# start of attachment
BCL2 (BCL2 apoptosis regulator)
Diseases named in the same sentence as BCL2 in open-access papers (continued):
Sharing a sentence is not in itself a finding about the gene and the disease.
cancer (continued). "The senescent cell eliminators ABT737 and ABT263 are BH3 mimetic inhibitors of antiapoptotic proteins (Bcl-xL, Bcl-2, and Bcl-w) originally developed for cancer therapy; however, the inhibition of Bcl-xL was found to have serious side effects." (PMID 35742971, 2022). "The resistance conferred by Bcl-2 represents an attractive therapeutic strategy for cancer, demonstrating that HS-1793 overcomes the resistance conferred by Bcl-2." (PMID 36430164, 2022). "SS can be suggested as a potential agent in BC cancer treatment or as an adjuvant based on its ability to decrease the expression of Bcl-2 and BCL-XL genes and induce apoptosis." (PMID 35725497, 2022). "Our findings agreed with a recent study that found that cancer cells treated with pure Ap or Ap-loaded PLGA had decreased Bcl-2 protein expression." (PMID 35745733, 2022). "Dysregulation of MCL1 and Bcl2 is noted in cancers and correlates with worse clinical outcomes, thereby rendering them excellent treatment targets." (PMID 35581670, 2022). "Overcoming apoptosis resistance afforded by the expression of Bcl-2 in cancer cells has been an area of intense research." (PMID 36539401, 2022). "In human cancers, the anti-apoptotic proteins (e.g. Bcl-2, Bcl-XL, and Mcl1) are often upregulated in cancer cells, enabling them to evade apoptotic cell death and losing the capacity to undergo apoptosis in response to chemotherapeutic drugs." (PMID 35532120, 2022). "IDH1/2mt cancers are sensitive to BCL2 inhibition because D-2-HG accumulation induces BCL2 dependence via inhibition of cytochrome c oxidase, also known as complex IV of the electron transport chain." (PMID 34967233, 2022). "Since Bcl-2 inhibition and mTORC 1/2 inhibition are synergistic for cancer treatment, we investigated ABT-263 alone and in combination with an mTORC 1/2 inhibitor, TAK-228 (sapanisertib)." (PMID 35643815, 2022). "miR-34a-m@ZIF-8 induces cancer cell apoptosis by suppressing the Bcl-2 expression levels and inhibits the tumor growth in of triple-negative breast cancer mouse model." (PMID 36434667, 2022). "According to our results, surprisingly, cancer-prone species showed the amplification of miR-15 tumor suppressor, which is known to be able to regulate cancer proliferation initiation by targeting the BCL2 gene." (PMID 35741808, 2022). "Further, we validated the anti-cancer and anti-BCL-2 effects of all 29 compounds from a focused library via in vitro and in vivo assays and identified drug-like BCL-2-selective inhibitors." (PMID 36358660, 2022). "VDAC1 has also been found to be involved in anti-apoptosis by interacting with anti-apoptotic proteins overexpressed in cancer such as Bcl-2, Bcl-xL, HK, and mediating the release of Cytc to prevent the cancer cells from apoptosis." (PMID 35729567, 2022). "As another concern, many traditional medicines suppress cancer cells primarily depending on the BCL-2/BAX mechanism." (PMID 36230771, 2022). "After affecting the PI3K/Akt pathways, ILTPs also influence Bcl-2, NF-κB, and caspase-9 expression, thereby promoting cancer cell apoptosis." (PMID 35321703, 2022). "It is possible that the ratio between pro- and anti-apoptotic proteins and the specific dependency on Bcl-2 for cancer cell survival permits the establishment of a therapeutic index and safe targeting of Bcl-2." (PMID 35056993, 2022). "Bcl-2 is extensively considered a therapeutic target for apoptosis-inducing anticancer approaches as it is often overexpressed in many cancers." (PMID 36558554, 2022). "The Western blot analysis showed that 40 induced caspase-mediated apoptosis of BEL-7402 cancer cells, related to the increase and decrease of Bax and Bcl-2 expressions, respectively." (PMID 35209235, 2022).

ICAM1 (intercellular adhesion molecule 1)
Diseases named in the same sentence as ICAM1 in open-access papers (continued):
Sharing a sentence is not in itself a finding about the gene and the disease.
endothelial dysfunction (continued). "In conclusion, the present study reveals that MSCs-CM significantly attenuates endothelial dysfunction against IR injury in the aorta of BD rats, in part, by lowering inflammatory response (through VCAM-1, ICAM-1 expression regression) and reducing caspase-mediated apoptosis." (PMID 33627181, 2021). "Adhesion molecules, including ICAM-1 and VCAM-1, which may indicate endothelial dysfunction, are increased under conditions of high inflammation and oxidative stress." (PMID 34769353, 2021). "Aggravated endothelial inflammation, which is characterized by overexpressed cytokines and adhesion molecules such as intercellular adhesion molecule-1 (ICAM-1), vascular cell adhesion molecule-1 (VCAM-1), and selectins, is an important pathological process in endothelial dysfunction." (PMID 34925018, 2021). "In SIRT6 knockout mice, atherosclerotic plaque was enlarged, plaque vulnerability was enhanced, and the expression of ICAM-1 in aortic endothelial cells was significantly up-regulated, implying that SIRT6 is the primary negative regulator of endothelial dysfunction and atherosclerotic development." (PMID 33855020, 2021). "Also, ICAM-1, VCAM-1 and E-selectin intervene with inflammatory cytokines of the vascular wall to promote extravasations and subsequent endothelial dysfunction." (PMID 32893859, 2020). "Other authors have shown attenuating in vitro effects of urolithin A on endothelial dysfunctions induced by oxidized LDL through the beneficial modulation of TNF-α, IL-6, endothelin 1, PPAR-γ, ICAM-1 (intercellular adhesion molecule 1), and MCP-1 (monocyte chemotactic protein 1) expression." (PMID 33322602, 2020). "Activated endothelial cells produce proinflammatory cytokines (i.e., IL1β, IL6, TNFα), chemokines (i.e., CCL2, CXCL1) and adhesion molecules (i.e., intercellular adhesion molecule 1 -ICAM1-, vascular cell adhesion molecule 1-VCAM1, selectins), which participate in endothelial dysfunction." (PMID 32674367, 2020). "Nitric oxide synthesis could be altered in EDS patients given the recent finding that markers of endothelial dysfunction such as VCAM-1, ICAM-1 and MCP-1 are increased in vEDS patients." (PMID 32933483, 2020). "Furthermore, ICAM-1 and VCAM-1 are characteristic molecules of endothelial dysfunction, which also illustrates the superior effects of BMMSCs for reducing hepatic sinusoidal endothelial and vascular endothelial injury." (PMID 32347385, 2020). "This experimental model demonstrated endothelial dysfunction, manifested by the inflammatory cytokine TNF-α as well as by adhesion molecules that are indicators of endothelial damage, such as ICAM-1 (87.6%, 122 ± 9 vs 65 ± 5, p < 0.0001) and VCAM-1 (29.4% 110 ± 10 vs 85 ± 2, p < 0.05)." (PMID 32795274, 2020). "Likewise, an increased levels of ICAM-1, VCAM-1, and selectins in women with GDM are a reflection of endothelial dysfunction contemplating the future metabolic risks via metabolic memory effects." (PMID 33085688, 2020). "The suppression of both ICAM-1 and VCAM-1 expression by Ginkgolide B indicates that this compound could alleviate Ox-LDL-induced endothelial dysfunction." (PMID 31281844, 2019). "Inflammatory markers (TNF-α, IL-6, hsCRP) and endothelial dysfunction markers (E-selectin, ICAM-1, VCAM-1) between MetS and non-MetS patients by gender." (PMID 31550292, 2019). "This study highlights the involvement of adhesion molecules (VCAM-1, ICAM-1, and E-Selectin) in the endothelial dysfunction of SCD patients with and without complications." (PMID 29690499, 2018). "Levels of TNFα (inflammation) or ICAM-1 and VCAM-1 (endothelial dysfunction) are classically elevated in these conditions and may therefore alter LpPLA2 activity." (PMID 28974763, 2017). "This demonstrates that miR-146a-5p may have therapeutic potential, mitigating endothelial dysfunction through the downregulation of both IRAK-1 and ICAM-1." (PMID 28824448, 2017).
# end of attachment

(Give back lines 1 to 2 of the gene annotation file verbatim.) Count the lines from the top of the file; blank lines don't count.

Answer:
BCL2 (BCL2 apoptosis regulator)
Diseases named in the same sentence as BCL2 in open-access papers (continued):